Jar City

Iceland has, for a long time, been on the list of places I’d like to visit.  Reykjavik, with its pretty little brightly coloured buildings, always looks such a jolly little place in the brochures.  Having watched ‘Jar City’, a noir thriller set there, now I’m not so sure.

It looks a bleak place, of uninspiring architecture, grey skies and scruffy, miserable people.  Arriving at the crime scene one policeman says to another ‘It’s typical Icelandic murder; messy and pointless.’  And it is all rather messy: I really believed the stench from a rotting corpse, and the unpleasant muddiness of exhumation from both graveyards and beneath floors.

Part of the current blooming of ‘Scandinavian noir’ the chief investigator has a thick patterned jumper, a dysfunctional relationship with his possibly drug addicted daughter, and a fondness for boiled sheeps head which he buys as his regular order from a drive through takeaway and eats, eye first, while reading out loud from a prayer book.

At the same time there is a parallel story of the young man, devastated at the death of his daughter, seeking answers as to why she inherited a genetic brain disorder.  He appears to work in a high tech lab which is building a genetic profile of the whole nation – something which I have since read is based on a real, but controversial project in Iceland, a country with a small and uniquely isolated community.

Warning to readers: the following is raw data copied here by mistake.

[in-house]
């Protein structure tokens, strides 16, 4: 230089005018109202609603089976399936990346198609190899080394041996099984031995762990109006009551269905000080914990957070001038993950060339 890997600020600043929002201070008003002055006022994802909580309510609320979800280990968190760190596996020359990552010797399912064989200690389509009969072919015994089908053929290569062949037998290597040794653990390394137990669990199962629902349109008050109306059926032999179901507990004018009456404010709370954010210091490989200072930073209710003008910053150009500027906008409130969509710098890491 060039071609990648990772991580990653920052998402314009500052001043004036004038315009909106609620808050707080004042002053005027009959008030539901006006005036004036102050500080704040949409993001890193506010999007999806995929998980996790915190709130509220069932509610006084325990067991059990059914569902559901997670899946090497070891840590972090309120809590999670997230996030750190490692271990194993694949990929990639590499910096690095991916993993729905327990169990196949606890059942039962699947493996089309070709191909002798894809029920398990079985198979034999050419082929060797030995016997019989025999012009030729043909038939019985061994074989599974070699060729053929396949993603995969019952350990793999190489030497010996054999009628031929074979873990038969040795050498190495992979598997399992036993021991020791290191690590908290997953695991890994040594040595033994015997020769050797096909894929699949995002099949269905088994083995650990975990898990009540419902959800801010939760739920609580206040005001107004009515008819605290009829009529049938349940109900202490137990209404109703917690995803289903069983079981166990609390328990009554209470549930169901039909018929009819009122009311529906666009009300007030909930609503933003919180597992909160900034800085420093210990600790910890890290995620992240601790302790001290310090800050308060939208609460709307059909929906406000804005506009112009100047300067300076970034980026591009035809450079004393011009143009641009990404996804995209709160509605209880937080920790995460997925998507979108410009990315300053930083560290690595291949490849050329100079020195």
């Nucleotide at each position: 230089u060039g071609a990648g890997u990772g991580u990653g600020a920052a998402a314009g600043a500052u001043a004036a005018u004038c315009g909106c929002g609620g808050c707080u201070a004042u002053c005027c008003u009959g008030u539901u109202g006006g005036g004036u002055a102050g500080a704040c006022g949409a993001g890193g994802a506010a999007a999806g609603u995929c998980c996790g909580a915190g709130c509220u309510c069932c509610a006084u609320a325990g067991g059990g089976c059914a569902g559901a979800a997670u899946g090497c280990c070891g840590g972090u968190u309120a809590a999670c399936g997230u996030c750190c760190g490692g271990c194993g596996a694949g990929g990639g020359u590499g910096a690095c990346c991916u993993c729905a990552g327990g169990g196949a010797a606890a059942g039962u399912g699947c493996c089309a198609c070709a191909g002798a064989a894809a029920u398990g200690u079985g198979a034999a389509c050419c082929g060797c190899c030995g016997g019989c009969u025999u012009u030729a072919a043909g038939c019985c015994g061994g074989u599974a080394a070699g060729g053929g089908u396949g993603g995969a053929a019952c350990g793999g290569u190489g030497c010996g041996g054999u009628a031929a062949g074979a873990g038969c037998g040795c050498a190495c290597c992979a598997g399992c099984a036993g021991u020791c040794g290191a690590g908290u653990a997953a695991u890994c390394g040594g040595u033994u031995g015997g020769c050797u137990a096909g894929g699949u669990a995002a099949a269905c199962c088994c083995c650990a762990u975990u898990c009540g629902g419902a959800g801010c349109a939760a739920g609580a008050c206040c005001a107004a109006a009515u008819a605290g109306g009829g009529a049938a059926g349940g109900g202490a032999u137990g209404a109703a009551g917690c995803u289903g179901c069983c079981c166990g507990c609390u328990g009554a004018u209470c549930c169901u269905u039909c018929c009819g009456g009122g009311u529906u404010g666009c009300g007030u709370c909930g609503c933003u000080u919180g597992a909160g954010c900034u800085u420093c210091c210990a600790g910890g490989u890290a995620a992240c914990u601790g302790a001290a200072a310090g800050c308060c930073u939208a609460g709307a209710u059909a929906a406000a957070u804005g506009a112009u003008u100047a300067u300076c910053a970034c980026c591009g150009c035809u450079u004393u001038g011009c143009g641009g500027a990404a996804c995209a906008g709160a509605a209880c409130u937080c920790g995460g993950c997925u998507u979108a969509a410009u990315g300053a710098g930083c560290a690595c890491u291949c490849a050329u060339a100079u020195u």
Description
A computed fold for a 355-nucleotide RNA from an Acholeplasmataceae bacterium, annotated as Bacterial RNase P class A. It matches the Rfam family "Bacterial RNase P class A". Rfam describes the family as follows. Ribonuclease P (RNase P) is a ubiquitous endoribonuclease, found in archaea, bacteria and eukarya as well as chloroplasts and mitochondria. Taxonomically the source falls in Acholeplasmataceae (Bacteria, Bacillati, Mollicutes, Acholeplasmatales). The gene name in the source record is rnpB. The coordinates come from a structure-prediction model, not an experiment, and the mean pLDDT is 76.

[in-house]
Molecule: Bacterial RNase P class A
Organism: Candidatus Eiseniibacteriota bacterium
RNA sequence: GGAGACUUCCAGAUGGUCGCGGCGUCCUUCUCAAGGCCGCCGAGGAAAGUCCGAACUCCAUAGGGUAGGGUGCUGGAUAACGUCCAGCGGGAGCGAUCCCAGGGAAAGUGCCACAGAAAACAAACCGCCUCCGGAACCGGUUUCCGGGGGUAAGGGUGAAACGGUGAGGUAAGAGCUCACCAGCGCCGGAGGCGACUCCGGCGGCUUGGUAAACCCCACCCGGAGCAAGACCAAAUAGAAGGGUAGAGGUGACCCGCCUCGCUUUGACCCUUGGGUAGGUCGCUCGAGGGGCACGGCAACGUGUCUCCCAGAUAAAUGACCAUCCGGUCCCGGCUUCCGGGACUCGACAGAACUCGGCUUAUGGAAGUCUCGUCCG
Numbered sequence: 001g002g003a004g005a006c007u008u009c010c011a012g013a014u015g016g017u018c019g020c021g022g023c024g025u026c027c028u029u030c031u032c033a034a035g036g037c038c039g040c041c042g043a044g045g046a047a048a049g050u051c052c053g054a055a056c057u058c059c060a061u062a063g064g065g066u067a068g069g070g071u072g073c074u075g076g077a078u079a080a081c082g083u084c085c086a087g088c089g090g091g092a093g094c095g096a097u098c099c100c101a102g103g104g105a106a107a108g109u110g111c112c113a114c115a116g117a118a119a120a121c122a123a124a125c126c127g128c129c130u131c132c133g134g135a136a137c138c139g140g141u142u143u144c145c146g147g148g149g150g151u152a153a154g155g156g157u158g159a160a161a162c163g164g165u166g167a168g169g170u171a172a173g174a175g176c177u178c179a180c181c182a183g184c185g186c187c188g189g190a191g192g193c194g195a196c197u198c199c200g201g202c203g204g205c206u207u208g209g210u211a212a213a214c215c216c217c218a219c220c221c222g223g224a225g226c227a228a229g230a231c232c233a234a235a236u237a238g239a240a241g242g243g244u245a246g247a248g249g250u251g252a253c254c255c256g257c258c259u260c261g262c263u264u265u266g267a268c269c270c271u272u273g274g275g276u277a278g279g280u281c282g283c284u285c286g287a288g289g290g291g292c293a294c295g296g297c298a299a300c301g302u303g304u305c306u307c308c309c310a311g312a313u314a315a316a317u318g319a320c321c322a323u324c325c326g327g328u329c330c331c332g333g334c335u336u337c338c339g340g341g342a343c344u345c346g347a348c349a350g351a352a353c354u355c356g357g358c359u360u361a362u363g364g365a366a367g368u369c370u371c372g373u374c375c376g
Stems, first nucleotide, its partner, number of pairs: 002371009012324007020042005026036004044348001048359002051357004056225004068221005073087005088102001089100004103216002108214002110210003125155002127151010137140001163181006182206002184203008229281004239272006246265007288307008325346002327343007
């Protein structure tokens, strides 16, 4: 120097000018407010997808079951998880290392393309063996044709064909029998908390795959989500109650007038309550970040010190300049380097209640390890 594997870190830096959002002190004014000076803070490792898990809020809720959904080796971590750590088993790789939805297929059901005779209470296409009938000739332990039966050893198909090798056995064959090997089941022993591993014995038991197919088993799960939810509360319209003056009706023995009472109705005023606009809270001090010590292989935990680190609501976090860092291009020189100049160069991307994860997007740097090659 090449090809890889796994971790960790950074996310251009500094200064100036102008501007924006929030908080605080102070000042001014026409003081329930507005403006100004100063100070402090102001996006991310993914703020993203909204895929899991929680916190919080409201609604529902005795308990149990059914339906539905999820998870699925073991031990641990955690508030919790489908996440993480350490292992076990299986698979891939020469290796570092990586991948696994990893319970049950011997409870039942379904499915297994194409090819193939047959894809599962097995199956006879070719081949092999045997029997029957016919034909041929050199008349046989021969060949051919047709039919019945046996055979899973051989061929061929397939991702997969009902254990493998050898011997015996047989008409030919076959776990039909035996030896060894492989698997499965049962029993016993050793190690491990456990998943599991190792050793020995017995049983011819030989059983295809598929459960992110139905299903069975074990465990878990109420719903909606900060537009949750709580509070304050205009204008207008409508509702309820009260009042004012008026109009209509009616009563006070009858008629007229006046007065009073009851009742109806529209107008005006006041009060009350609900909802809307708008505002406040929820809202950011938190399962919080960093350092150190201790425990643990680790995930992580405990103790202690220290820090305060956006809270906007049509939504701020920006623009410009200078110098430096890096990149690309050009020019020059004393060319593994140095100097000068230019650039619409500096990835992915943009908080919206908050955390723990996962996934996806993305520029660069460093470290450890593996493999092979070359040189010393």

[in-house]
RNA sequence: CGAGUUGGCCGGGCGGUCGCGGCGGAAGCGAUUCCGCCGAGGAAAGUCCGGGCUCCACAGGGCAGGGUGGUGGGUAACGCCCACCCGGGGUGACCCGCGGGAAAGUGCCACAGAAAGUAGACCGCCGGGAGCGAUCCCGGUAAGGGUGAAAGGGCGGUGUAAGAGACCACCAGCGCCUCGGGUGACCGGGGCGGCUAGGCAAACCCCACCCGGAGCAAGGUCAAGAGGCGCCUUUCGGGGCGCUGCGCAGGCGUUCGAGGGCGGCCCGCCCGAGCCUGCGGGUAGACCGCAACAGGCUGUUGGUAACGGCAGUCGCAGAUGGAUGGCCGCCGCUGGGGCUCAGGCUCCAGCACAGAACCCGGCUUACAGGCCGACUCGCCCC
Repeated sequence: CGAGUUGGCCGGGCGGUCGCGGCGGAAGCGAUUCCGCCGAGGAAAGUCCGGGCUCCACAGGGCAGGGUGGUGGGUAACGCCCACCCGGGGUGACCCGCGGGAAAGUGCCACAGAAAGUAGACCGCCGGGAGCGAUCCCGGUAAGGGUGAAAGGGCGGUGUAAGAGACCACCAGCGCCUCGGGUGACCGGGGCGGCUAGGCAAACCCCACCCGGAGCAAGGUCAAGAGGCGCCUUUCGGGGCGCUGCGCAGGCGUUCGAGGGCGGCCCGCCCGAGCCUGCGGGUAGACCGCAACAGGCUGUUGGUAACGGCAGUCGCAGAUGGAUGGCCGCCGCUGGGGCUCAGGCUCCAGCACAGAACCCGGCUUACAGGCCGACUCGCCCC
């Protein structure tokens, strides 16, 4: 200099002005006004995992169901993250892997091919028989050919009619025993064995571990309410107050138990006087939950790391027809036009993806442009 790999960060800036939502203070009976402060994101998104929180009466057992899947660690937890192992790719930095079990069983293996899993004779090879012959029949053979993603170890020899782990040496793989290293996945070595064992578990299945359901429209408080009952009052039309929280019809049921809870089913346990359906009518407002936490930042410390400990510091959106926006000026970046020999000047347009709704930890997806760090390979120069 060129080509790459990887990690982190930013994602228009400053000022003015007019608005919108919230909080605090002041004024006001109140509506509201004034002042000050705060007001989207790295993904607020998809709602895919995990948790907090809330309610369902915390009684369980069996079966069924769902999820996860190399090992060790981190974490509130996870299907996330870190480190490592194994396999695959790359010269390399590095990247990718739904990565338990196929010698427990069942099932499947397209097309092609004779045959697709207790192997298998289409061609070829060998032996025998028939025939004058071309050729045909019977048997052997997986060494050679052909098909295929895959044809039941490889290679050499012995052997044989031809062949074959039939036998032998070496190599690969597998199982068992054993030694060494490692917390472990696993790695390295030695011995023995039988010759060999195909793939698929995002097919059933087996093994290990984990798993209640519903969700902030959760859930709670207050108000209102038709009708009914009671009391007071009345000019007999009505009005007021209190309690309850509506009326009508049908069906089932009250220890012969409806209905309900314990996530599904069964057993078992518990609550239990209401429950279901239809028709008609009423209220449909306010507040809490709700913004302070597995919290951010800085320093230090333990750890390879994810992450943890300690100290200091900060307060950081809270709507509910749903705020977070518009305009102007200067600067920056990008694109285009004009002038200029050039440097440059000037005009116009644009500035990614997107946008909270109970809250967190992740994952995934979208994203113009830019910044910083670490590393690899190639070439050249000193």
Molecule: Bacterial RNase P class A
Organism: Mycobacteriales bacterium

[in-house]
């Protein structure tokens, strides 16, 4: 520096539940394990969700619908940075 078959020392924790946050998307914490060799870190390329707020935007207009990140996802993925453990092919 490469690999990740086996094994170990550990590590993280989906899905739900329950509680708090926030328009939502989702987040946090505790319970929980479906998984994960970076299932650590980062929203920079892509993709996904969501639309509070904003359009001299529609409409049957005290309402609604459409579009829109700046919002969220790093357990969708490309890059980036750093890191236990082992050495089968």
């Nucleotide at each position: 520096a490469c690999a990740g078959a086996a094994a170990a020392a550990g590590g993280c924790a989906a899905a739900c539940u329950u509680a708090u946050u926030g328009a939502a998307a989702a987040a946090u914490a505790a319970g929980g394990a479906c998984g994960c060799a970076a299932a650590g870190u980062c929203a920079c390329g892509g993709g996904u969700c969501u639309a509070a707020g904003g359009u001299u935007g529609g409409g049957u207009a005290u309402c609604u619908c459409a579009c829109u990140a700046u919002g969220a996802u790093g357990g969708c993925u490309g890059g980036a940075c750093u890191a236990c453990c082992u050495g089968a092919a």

The investigation of the murder of a petty crook takes the team of rumpled cops back to the disappearance of a hoodlum and a possible rape 30 years before when they find a photograph of the cross on a grave in a remote wind swept graveyard.

The tension in the film is built on how the story of the investigation of the murder and its links to the past interweaves with that of the bereaved young father.  At first it seems that the link is only a thematic one, that of the loss of a very young child, but gradually greater connections are revealed.

There were moments in the first half of the film when I wasn’t sure that I understood what was going on, but stayed with it for the colour bleached images and the melancholy score.  It was only towards the denouement that I properly appreciated that the relative time frames, the source of some of my puzzlement,  had been distorted, and that I had been in the hands of a director who had confused me on purpose, but who then revealed the resolution cleverly and subtly.

If you like your heroics understated to the point of invisibility, and your movies devoid of gloss, try it.

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